I have, however, become convinced that in these days, while we are waiting in anticipation, the four freedoms are under extreme attack and we are made to feel afraid of all sorts of enemies. And hate, the product of such fear, as become palpable. Freedoms are being limited, and fear drives those limitations. Perfect love, (and even imperfect love,) is mostly missing. Only hate remains as a constant.
So: what is to be done? I think the way is clear: Turn on the lights, open up the doors, bring the fears into the light. Take courage. “Be Just and Fear Not.”
Jonah, the reluctant prophet, and the psalmist who knows that God alone is the source of freedom from fear, and Paul who believes that time is short and anticipation high, and Jesus our Lord who says the time is fulfilled…. They all encourage us to turn the lights on.
There is a great word of encouragement also to be found in the poetry of Walt Whitman who wrote, “Unscrew the locks from the doors! Unscrew the doors themselves from their jambs ! ” I love those words. They urge us to break out from the dark and enclosed place of fear, they encourage us to new epiphanies. New experience of knowing God’s love, present in the world.
These are the things then that must be done: break down the walls, unscrew the doors from the jambs, practice the freedoms, live into perfect love, cast out fear.
There can be difficult consequences, I know.
Speaking can be costly, prayers will be troubling, overcoming fears will be itself fearful. Freedom? We will sometimes doubt its value when safety is at stake. Well, remember the words from the song “Me and Bobby MaGee.” “Freedom’s just another word for nothing less to lose, Freedom ain’t worth nothing but it’s Free.”
I have sometimes held back in these days in fear…fear that I might lose good friends or the respect or love from others, and God knows I need them all. Everyone here has been a major support during my times of weakness and illness, for which I am immensely thankful. I’d hate to lose the comfort that has come to me from friends in my dark times.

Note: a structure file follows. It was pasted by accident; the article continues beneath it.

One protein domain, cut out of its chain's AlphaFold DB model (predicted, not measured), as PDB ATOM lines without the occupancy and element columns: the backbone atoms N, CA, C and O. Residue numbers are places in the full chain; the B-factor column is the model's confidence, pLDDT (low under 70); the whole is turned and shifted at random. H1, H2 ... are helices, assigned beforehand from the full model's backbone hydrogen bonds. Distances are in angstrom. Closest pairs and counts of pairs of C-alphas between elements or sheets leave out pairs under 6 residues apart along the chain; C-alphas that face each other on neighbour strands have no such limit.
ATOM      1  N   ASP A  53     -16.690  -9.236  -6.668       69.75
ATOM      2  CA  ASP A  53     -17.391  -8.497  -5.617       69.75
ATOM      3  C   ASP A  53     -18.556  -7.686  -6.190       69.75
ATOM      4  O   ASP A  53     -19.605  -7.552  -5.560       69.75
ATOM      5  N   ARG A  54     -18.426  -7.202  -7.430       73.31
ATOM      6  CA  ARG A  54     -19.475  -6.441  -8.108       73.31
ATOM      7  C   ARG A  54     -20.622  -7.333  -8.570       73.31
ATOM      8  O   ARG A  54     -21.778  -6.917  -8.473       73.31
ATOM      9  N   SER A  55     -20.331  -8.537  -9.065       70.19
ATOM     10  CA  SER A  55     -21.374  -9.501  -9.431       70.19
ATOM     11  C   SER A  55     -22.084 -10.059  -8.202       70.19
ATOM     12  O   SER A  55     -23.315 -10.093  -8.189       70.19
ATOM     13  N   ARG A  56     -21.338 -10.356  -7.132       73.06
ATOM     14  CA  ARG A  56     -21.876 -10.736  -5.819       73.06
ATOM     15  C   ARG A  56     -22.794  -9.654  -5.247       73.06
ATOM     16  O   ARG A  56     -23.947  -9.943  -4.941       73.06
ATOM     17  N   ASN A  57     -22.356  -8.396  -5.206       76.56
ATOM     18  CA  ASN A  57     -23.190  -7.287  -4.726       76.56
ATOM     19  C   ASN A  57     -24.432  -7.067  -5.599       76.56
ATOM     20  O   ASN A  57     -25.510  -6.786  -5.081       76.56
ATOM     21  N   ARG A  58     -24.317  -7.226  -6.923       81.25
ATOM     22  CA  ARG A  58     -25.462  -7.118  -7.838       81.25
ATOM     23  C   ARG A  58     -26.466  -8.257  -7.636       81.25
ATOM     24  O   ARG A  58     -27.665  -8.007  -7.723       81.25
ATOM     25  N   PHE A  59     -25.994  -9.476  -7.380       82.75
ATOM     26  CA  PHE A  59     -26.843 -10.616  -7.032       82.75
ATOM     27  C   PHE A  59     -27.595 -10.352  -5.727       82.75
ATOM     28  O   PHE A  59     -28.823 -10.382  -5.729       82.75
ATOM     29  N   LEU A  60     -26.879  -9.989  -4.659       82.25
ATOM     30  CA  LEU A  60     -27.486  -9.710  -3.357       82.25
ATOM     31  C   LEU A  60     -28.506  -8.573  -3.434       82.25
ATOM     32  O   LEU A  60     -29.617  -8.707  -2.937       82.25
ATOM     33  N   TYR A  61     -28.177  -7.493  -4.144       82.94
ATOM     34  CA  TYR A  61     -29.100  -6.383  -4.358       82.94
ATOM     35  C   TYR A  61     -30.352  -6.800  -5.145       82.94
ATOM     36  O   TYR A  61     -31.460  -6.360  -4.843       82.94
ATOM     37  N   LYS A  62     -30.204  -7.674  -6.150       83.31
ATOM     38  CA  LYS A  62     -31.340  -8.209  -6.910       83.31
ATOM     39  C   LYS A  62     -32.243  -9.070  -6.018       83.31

But here it is: It is time to speak up, speak out, and turn on the lights. It is time to be just and fear not.
I believe that fear mongering has become a national pastime, and its end will be our destruction as a people unless we collectively repent from living in fear and in the darkness.
Much of this is what the Women’s Marches are about – speaking up, speaking out, turning on the lights, living courageously, casting out fear. I say, let us join these women and the prophets who preach that Perfect Love casts out fear. I’m up for it, I hope you will too.
There is no question we have real problems. What those are and how we are to deal with them will require real epiphanies – real occasions for looking at them in the full light and working hard to solve them. But so long as we are driven by fear there will be no epiphanies, there will only be more to fear. Darkness produces only darkness. The fear mongering of these days is no help at all.
So, let us take heart, dear friends. There are forces that want us to be afraid, and that in our fear we will give up our freedoms for safety, that we will believe in the survival of the fittest, we will believe in the virtue of strength and wealth and power.
If we give in to such forces we will lose the Epiphany of knowing ourselves to be cast in the image of the One who came among us FREE of all earthly powers to reveal the power of God’s perfect love, and who cast out fear.
Better that we join the Magi in seeking the Light, the bright morning star arising. Better that we turn on the lights, and join the marches for freedom. Amen.